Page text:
Despite an impassioned speech by Cr Amelia Lorentson, an application to approve a 32-dwelling community and affordable housing project in Cooroy, Noosa Council voted 5:2 to reject it, following the staff recommendation.
The proposal was designed to offer affordable accommodation for vulnerable women and children, which would also ensure the houses and units would remain in the hands of not-for-profit organisations.
But while councillors at the August 14th General Committee meeting all acknowledged the design, intent and wisdom of the proposal, the Carpenters Rd location, situated behind Cooroy’s main industrial estate, fell short of numerous provisions of the Noosa Plan, not least for the location being on rural residential land, outside the designated Cooroy urban area.
Cr Lorentson put an alternative motion to the staff refusal, asking that councillors seek a further report on how to overcome the application’s shortcomings, pointing out that more than 300 properly made submissions were received in support of the proposal (Twelve objections were also received).
“The sobering facts are that there are more than 2800 people in the Sunshine Coast on the waitlist for housing, with more than half high-need,” Cr Lorentson said.
“One in four applications were from single parents, and the average waiting time is two-and-a-half years”.
“Women over 55 [comprised] the biggest group.”
She said staff were not wrong in their assessment but “we can’t take no for an answer”.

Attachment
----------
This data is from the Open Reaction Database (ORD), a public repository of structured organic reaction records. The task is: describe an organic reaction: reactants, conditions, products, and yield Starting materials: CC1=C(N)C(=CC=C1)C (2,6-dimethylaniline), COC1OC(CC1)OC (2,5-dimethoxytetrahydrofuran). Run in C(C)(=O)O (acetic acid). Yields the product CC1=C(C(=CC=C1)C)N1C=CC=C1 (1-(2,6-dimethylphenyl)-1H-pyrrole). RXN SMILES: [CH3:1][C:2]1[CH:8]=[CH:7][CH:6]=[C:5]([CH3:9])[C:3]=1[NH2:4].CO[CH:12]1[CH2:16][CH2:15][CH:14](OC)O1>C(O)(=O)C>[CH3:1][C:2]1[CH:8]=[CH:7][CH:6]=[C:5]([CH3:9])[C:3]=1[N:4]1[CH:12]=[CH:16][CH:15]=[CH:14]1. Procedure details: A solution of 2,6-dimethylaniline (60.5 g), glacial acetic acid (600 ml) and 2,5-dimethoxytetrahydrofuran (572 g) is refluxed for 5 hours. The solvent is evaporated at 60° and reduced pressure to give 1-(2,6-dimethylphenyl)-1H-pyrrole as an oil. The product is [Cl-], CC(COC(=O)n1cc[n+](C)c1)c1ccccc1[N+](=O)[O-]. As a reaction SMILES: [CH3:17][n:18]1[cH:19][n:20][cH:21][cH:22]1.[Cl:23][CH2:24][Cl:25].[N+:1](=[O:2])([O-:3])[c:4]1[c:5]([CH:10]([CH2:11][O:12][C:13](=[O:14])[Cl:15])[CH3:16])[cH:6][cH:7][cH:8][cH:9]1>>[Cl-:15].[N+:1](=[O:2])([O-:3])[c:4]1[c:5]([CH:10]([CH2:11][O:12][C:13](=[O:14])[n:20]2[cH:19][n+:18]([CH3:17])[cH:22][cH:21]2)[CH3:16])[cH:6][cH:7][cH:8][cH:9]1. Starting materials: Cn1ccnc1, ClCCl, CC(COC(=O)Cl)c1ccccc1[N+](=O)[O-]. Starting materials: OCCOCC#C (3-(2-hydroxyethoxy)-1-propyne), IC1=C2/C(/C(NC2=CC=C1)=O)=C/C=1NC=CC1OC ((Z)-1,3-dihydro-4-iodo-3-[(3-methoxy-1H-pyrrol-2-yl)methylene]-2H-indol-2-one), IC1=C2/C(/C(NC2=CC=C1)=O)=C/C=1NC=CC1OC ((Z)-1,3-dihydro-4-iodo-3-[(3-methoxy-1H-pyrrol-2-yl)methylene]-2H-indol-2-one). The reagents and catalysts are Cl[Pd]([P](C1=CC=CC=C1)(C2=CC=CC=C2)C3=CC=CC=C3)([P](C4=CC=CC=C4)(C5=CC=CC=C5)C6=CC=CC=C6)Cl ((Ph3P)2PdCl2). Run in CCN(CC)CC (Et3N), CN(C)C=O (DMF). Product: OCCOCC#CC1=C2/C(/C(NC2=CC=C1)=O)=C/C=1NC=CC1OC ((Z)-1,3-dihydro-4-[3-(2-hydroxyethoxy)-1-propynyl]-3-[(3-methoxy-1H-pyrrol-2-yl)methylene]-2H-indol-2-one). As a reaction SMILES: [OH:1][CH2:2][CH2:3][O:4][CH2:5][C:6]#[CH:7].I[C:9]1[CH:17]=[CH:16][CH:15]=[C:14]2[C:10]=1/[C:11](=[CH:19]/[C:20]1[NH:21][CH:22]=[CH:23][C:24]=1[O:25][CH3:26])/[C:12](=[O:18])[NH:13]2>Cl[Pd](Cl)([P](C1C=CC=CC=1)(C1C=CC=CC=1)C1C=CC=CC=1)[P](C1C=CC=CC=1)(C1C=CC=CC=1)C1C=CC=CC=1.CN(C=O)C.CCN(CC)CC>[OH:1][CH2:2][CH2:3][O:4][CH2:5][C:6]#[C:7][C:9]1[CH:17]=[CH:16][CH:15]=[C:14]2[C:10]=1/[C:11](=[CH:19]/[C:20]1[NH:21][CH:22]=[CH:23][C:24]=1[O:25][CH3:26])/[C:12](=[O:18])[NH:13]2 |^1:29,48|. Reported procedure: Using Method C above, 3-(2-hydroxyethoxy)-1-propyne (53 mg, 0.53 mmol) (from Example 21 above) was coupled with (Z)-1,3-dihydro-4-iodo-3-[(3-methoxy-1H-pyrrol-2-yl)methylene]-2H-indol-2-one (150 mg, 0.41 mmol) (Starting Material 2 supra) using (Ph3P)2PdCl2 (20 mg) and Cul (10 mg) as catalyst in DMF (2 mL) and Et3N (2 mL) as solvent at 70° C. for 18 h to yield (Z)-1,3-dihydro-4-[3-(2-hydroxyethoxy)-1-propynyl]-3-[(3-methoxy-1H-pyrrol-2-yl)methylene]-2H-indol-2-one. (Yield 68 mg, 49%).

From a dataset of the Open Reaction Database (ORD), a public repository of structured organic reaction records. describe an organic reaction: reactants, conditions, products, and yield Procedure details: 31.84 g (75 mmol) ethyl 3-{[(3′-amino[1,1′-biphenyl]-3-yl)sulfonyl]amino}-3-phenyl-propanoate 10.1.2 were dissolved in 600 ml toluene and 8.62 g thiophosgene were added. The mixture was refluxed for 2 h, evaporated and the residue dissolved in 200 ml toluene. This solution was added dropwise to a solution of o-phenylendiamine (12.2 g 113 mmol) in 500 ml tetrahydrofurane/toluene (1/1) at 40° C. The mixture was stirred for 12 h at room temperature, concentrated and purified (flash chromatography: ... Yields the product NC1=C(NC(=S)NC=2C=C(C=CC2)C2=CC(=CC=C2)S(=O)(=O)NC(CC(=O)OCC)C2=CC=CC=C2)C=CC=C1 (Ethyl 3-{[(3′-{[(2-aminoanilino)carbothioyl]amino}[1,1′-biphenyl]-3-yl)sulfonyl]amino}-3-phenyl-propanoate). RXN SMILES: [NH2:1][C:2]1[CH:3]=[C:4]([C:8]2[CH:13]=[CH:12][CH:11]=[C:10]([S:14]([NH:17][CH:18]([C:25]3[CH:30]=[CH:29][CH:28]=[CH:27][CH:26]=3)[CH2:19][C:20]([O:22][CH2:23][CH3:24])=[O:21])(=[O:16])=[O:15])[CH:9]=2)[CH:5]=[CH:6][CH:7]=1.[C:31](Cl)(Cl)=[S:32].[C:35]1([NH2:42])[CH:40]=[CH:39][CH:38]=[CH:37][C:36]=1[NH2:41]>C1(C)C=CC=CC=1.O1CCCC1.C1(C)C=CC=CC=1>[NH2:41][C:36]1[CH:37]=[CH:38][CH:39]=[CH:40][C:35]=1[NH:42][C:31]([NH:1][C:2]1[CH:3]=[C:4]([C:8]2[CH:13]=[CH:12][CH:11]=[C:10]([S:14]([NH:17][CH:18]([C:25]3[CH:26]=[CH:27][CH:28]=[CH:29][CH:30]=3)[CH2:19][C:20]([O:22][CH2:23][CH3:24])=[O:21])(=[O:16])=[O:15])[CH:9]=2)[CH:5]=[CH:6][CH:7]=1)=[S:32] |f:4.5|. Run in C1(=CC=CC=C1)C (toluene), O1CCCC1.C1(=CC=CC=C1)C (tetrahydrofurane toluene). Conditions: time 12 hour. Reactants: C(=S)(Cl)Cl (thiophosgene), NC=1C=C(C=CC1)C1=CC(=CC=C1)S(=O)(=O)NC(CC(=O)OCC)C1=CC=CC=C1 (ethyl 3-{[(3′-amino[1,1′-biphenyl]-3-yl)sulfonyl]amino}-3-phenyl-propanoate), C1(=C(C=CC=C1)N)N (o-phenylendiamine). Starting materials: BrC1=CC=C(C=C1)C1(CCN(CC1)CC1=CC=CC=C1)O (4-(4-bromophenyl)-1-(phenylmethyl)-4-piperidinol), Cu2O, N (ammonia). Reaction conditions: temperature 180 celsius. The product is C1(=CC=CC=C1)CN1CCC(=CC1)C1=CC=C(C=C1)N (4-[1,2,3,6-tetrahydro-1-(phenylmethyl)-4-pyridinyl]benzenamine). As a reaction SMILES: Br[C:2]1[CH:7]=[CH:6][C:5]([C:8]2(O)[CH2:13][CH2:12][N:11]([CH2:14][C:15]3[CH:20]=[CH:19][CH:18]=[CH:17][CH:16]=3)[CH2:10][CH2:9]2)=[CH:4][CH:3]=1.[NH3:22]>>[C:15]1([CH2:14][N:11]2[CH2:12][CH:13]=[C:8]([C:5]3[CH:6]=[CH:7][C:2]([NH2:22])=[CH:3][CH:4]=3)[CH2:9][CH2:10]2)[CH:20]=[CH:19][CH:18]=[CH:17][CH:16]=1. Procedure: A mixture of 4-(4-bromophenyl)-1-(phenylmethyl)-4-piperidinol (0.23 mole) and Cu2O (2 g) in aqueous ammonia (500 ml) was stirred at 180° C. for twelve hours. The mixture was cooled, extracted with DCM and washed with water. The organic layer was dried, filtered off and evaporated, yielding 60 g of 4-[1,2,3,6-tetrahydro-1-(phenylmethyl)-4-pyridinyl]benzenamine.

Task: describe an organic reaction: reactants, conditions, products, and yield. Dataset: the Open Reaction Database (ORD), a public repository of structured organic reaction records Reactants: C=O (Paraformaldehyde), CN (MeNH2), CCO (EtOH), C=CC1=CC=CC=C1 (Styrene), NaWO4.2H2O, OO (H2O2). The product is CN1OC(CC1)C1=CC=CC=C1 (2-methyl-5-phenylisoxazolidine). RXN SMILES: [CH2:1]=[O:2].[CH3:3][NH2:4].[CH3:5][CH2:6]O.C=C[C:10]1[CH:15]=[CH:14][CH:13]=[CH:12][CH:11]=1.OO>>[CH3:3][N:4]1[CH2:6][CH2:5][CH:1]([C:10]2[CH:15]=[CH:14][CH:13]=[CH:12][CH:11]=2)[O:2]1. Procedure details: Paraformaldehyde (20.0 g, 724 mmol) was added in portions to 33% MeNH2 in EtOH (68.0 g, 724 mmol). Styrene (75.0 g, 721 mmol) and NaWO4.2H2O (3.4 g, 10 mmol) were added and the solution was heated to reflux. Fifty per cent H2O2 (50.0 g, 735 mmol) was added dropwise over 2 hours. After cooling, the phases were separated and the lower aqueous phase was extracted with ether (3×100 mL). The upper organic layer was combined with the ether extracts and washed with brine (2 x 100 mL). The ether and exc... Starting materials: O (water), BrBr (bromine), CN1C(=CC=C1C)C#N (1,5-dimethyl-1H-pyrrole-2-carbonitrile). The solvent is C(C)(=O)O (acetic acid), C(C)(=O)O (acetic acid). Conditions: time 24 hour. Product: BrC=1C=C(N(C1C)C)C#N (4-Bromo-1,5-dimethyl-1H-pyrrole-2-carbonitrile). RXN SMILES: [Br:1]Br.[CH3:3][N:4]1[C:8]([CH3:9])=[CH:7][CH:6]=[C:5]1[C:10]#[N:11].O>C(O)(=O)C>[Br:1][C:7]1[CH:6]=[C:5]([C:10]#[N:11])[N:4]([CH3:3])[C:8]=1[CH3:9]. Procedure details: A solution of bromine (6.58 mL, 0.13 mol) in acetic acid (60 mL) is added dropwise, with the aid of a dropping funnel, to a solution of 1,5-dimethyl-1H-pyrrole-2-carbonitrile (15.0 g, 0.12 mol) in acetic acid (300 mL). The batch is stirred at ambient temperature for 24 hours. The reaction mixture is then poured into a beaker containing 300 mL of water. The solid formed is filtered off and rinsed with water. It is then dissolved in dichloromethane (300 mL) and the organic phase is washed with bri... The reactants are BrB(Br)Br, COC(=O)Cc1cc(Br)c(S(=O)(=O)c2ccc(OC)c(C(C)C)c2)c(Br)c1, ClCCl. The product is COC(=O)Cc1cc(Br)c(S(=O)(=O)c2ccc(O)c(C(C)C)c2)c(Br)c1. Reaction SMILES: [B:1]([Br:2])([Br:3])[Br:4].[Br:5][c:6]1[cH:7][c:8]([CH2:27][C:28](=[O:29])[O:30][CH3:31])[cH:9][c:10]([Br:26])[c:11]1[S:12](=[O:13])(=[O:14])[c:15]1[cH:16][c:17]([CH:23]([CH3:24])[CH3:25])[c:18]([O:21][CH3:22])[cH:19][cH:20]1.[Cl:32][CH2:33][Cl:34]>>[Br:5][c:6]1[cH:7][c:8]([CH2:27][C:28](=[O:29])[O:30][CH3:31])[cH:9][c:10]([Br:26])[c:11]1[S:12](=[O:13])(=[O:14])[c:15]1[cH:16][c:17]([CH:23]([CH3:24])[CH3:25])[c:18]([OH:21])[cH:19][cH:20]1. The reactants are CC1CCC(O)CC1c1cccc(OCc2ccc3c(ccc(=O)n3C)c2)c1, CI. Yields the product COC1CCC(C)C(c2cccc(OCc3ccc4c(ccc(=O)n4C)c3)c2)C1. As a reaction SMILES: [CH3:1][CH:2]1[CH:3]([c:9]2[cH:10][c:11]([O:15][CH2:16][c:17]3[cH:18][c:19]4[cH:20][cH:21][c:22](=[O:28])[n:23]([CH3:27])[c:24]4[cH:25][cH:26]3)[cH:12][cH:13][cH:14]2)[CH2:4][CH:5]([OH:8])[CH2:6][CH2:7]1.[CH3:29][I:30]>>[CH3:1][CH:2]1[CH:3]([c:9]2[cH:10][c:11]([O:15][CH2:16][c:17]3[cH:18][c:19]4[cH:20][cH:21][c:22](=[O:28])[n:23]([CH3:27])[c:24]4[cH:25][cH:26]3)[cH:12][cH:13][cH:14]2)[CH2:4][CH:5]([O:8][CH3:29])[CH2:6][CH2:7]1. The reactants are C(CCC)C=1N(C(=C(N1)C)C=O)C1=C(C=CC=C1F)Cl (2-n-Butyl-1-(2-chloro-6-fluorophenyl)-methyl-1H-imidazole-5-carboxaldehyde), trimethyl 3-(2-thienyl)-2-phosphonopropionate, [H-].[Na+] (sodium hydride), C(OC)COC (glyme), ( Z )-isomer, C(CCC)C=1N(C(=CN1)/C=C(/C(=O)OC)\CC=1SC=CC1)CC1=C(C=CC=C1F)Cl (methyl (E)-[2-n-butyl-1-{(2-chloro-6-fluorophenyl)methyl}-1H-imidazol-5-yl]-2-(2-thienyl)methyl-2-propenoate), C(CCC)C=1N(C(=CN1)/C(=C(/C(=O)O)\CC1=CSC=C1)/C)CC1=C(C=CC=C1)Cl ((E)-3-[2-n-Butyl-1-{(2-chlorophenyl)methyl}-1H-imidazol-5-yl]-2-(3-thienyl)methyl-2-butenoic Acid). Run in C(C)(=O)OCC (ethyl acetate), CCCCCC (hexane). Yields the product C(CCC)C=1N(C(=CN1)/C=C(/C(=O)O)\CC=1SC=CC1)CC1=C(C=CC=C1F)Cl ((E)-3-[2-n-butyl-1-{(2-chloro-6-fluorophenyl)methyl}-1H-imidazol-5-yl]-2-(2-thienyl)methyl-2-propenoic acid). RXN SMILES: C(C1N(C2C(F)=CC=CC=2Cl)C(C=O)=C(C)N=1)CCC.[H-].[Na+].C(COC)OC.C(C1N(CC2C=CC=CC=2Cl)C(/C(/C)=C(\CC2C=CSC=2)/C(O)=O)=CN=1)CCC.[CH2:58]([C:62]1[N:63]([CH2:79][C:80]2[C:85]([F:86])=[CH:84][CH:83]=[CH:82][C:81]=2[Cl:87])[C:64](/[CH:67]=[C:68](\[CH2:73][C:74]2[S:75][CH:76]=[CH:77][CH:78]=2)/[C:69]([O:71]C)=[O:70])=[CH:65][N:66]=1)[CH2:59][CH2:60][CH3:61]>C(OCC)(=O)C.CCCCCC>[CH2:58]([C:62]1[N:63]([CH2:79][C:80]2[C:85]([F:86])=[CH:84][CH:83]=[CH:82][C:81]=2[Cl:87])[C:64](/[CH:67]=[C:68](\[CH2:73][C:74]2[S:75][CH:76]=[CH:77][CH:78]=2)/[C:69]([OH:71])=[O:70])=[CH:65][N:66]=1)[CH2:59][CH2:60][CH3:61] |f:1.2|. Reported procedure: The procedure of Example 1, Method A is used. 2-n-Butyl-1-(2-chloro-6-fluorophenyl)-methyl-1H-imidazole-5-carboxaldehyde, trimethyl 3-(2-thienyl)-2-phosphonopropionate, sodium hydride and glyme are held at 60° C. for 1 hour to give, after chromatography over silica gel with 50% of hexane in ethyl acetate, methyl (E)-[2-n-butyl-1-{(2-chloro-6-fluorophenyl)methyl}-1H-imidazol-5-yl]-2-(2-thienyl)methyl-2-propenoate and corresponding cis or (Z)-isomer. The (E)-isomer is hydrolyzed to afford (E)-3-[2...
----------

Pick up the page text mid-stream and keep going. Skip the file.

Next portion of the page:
“A bed anywhere is better than sleeping on the floor of a toilet,” she said.
But councillor after councillor, while extolling the virtues of the proposal, expressed concerns identified by staff, including fire hazard with only one road entry, flooding potential, isolation with the potential for crime, no lighting, no opportunity for social integration into the wider community and access to shops, transport and services.
Deputy mayor Frank Wilkie said the proposal was a “wonderful concept – but it is in the wrong place”.
He spoke of the work already advanced in the creation of social and affordable housing across the shire in tandem with state and not-for-profit housing organisations.
Cr Tom Wegener said he had walked the road to the site in the dark and said it wasn’t something he wished to do again in its current form.
Cr Brian Stockwell said the proposal was “a great product” but did not sit well from a longer-term planning point of view.
Mayor Clare Stewart gave the amendment her support, saying Cr Lorentson was merely trying to approve an additional report, “highly conditioned” to cater for its shortcomings and compared it to other projects in the making.
“These [projects] are plans; we have something right here and right now,” she said.
The amendment was defeated 5:2 (for: Crs Lorentson, Stewart); (against: Crs Wilkie, Stockwell, Finzel, Wegener, Jurisevic). The staff recommendation to refuse the application was endorsed in the same vote split.